Workers will be concerned about some equality laws being watered down. Protection of older workers set down in the Equality Act could be weakened and it is not inconceivable that the government could seek to reintroduce a legal age for forced retirement. Having said that, any preference by the business community for the reintroduction of a statutory retirement age must be considered against the background of an ageing workforce, an ever-increasing pensions deficit, tighter immigration rules post Brexit and a shrinking workforce.

The principle that compensation awards for discrimination in the Employment Tribunal are uncapped is a major deterrent to employers acting in a discriminatory manner. Employers are fearful of facing potentially unlimited financial liability if found guilty of discriminating against their staff. We regularly read in the newspapers about huge payouts to senior executives in well paid roles whose bosses fail to comply with equality legislation. However, some fear that government, under pressure from businesses and free from the influence of the EU, could seek to introduce a cap on these awards. Indeed, the government has already advocated introducing a cap on compensation in the Employment Tribunals for discrimination awards. This would be in line with the position prior to 1993, when employees in the UK could only claim up to £10,000 in compensation in discrimination cases. This changed when the ECJ held that the UK could not cap compensation for discrimination.

Workers already face the prospect of paying various hearing fees in order to gain access to the Employment Tribunal and if discrimination compensation awards are capped workers might be less likely to seek justice via the Tribunal in the future.

Even if the government does nothing and does not repeal any EU-derived employment laws, British workers could still end up being worse off than their European counterparts. Although many who campaigned for Brexit pointed out that the UK had some equality legislation before it became a member of the EU, the impact of ECJ decisions in the area of equality law cannot be overstated. Many of the principles of equality in the workplace set out in UK legislation derive from ECJ decisions, including the principles that women must not be discriminated against because of pregnancy and must receive equal pay for doing equal work.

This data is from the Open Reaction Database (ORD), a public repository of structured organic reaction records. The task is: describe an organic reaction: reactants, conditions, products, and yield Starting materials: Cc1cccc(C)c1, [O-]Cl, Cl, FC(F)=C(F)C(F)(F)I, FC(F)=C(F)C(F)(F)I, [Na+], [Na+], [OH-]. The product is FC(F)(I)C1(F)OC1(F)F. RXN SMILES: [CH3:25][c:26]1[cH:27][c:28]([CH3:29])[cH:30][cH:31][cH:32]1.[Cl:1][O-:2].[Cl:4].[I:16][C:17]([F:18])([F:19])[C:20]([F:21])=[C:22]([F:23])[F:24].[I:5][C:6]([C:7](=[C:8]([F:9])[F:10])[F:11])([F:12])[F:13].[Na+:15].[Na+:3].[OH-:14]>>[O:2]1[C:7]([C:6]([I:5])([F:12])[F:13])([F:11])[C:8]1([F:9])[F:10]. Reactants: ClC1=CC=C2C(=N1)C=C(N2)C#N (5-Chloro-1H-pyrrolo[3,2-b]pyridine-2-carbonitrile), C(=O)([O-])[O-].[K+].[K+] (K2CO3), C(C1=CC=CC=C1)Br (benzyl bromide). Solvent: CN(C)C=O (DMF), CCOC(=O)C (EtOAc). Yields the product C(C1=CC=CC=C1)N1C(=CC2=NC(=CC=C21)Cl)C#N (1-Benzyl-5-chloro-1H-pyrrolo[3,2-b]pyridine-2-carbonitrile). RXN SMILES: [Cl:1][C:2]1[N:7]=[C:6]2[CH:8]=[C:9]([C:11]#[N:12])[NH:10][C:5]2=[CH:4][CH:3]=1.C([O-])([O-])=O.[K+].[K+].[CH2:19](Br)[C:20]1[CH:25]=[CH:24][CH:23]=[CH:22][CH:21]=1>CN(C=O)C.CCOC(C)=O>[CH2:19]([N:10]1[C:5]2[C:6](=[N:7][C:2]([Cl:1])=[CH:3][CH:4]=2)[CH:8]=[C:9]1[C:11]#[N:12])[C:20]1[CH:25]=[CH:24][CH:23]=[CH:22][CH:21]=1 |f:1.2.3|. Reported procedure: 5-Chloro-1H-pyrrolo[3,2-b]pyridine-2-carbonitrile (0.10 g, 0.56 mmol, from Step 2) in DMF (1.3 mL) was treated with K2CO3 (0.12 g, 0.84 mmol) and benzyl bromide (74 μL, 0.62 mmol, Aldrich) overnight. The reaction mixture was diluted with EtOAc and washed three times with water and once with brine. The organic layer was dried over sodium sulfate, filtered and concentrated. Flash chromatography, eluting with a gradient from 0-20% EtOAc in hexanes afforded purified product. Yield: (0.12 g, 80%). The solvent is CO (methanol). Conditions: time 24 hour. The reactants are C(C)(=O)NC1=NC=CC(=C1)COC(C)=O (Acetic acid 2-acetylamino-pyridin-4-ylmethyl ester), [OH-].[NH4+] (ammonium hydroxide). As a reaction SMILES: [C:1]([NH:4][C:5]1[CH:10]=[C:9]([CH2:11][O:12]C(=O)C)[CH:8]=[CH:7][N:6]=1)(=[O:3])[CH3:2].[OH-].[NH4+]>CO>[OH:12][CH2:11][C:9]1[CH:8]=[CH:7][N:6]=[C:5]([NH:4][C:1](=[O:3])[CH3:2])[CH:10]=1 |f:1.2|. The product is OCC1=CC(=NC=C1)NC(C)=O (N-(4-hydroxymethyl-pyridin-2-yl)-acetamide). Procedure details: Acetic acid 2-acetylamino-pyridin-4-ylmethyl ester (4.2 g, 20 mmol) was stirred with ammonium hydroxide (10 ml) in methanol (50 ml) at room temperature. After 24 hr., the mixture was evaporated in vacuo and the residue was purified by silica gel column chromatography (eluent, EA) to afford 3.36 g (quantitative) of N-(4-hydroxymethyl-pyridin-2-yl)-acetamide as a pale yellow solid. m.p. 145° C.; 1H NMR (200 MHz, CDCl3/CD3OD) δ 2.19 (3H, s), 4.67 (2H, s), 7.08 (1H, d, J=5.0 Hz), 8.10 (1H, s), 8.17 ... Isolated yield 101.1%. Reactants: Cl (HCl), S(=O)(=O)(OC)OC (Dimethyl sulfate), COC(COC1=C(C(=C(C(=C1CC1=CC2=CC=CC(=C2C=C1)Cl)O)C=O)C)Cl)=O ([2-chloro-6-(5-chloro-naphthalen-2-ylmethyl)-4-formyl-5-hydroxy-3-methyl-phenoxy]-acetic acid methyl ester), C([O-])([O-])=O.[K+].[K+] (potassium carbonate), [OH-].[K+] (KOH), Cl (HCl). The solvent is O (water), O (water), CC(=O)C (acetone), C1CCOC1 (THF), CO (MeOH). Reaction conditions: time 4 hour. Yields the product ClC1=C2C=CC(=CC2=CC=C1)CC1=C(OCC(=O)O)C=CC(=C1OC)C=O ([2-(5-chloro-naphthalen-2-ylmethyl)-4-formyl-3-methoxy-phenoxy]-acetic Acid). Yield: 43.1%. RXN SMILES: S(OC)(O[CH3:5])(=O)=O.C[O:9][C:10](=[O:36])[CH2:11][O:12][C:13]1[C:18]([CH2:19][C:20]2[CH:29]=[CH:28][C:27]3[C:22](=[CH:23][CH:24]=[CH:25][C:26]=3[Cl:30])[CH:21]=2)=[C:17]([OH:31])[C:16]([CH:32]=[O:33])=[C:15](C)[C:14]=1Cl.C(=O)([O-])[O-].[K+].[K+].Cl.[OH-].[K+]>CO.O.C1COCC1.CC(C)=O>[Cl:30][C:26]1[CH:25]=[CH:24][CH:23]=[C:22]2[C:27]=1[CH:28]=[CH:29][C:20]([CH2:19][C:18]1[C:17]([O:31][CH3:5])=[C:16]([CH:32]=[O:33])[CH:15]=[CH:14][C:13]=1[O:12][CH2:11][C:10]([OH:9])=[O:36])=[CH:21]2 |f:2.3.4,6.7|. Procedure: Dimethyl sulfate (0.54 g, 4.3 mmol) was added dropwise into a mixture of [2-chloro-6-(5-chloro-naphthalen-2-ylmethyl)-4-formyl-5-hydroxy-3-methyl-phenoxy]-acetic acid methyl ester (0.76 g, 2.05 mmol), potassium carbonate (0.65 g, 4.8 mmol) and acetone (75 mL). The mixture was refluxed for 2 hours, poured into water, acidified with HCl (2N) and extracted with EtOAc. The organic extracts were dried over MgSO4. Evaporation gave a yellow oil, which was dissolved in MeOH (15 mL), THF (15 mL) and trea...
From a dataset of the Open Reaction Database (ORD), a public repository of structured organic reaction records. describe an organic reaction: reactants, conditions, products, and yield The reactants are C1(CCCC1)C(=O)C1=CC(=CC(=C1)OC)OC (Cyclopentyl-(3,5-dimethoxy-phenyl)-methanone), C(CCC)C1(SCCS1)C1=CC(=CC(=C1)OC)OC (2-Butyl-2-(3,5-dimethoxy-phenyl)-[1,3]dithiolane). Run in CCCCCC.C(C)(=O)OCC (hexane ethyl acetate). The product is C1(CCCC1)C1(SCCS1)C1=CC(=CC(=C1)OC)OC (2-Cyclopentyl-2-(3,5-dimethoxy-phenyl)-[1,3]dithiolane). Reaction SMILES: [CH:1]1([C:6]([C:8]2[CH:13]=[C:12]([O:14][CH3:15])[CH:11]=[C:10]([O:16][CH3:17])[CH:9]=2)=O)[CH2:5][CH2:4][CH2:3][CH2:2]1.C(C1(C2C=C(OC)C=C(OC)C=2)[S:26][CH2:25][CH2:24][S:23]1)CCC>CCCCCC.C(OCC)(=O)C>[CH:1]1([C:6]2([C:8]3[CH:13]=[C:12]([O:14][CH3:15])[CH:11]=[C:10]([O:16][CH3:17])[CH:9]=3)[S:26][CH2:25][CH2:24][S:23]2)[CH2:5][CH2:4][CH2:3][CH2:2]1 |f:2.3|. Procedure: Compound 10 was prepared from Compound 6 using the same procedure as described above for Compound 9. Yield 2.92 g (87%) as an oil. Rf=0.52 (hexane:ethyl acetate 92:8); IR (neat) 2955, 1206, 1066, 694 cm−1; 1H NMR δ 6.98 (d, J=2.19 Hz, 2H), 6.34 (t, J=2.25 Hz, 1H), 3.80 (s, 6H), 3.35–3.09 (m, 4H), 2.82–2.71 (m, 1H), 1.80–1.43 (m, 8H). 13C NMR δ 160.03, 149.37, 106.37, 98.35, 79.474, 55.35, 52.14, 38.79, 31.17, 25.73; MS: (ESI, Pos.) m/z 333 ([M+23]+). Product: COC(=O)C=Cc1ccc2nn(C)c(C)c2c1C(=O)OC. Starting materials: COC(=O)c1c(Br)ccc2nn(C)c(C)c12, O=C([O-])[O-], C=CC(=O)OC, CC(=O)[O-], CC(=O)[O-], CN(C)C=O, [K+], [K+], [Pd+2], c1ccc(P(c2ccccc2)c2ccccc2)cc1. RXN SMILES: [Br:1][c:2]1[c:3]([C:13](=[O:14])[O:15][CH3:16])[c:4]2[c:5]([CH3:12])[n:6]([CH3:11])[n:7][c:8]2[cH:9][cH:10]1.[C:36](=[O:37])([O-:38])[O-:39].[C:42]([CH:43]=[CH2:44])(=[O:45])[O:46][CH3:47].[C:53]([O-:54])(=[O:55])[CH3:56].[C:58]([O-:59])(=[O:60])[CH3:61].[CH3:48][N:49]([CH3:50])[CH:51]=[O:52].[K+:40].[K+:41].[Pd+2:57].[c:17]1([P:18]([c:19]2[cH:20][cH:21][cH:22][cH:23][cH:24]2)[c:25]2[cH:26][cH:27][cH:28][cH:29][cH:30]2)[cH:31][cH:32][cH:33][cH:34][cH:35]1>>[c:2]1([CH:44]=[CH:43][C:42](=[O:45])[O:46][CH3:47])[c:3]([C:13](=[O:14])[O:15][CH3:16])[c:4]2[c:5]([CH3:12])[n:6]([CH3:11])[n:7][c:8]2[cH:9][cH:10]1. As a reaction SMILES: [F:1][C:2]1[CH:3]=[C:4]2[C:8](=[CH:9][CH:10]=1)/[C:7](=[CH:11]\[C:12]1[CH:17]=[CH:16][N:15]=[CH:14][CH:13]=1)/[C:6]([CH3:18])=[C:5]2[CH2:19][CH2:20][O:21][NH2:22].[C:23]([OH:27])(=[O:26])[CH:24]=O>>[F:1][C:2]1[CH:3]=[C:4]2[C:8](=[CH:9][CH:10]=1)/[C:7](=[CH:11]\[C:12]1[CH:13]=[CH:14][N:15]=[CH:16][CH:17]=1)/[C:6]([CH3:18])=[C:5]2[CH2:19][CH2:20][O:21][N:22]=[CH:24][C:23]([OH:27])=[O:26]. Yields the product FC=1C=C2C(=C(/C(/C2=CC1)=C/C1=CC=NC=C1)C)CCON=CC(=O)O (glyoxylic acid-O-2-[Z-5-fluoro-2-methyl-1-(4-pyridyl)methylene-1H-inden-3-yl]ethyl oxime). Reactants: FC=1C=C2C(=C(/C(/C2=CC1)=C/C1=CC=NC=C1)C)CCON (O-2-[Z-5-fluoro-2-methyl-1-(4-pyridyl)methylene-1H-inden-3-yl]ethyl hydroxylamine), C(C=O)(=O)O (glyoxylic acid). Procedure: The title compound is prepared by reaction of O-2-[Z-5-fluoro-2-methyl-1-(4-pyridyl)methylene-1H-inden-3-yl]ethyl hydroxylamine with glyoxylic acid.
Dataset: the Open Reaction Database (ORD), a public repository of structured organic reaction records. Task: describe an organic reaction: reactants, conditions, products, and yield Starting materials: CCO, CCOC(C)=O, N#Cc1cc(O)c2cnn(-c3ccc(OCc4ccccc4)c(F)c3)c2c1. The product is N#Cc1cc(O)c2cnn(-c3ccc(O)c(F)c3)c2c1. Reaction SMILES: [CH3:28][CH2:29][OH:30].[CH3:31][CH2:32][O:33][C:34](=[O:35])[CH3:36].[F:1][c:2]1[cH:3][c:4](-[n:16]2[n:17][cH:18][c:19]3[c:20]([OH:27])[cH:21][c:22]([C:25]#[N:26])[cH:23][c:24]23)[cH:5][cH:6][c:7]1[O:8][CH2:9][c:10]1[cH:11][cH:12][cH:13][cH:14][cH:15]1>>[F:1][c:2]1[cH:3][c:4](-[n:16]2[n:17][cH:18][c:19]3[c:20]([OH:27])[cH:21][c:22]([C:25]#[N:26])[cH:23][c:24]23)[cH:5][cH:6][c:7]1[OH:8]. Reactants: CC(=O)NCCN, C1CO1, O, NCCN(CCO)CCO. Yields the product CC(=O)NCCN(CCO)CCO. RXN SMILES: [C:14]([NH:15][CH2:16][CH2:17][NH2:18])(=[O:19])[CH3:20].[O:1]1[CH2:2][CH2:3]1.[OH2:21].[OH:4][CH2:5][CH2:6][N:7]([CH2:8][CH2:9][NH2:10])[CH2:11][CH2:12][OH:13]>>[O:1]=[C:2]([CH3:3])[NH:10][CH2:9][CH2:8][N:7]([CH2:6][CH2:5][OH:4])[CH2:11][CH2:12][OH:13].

In the area of family-friendly rights, the EU is considering a number of progressive proposals including introducing special leave for fathers, carers' leave and more flexibility in working arrangements for parents. UK workers will miss out on the benefits of these policies if the UK doesn't introduce identical legislation.

The focus of this article has been on changes to employment law that many workers might find objectionable. However, that is not to say that it is all bad news for workers.

In the final article in this three-part series, we will consider the positive impact on remuneration for workers in the City with a focus on what Brexit might mean for bonus pay.